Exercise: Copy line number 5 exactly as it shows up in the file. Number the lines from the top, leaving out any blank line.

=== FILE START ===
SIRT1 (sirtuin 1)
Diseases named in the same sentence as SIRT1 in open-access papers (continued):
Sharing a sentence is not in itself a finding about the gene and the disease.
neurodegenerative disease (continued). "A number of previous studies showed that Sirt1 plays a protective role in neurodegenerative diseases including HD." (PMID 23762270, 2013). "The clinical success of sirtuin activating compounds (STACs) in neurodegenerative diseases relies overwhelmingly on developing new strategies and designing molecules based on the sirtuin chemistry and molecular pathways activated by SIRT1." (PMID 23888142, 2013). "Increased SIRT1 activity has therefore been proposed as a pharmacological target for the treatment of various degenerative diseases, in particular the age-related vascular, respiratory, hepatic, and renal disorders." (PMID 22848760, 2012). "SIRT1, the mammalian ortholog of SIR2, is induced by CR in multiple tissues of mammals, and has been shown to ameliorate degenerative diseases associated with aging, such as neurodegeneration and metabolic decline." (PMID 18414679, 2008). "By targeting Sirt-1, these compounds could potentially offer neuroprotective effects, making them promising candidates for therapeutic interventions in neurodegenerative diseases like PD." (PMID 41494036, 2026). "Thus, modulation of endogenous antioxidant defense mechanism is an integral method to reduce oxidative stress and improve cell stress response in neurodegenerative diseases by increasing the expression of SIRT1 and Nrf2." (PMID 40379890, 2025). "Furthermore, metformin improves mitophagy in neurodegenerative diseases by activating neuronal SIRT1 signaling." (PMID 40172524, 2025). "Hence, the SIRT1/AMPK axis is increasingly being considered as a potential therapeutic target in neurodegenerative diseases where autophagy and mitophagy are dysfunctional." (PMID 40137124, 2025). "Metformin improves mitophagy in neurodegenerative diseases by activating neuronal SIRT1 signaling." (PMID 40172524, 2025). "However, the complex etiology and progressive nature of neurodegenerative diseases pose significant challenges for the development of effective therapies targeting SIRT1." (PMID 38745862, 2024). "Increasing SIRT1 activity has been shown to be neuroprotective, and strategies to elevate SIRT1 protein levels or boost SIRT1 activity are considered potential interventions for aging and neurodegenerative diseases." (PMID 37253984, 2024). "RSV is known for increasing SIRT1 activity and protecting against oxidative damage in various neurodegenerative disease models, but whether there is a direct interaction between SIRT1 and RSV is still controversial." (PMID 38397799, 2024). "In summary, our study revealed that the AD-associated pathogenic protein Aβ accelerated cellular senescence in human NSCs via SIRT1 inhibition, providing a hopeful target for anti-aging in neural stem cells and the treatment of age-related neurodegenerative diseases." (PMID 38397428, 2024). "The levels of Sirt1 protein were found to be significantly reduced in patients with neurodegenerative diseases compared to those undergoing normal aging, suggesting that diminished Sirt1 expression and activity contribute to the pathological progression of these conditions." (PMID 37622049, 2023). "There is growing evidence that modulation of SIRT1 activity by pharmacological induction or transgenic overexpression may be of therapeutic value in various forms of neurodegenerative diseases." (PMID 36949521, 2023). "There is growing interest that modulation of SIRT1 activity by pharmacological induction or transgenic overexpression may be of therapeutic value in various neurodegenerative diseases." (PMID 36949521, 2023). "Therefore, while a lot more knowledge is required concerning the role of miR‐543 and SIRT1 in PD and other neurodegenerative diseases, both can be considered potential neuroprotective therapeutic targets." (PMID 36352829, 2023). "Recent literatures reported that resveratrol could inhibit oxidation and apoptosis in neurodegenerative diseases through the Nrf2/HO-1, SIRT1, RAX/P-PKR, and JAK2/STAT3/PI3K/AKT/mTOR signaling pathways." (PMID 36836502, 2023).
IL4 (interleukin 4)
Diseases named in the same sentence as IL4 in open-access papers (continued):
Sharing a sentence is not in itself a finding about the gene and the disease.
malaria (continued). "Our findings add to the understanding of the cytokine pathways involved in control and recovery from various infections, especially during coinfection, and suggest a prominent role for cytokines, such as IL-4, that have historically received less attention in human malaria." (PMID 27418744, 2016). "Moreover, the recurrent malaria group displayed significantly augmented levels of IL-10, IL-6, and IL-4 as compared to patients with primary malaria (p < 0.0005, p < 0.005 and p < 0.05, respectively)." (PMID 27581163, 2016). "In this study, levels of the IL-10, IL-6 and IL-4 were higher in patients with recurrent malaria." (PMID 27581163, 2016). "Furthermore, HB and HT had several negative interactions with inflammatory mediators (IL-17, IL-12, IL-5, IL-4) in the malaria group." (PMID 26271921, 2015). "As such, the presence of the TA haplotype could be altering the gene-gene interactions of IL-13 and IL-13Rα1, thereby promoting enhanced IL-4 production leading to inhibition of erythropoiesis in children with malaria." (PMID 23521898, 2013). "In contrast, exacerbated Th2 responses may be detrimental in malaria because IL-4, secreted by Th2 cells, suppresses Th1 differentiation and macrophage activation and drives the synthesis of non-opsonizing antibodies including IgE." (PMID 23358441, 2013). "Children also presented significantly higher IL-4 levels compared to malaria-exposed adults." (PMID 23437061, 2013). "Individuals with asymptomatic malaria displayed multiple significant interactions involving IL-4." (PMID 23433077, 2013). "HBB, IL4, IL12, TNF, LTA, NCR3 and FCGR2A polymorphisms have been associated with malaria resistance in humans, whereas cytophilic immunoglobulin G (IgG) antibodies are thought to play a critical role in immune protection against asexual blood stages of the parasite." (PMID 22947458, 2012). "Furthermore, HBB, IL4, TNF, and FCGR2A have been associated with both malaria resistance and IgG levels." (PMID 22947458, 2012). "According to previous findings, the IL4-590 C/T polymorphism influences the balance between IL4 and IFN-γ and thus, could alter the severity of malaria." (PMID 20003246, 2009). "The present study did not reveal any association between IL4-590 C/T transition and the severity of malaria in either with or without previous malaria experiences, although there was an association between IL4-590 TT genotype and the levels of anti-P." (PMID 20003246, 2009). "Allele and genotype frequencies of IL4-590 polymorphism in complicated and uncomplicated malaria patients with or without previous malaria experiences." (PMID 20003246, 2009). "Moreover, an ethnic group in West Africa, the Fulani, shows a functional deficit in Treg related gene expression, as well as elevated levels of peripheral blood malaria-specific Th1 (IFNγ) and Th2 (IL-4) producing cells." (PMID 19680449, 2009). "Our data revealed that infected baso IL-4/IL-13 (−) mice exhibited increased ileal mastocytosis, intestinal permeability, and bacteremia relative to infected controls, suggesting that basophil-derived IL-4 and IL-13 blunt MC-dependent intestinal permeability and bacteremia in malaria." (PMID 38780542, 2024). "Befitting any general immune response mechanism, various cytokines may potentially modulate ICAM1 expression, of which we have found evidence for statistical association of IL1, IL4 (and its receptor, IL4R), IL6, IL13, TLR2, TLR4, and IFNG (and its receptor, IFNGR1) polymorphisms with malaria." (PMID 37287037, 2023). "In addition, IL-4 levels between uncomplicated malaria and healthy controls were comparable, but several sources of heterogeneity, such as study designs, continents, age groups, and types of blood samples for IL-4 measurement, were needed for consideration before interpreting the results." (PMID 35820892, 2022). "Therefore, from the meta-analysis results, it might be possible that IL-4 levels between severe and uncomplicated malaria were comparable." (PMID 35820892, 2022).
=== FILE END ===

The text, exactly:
IL4 (interleukin 4)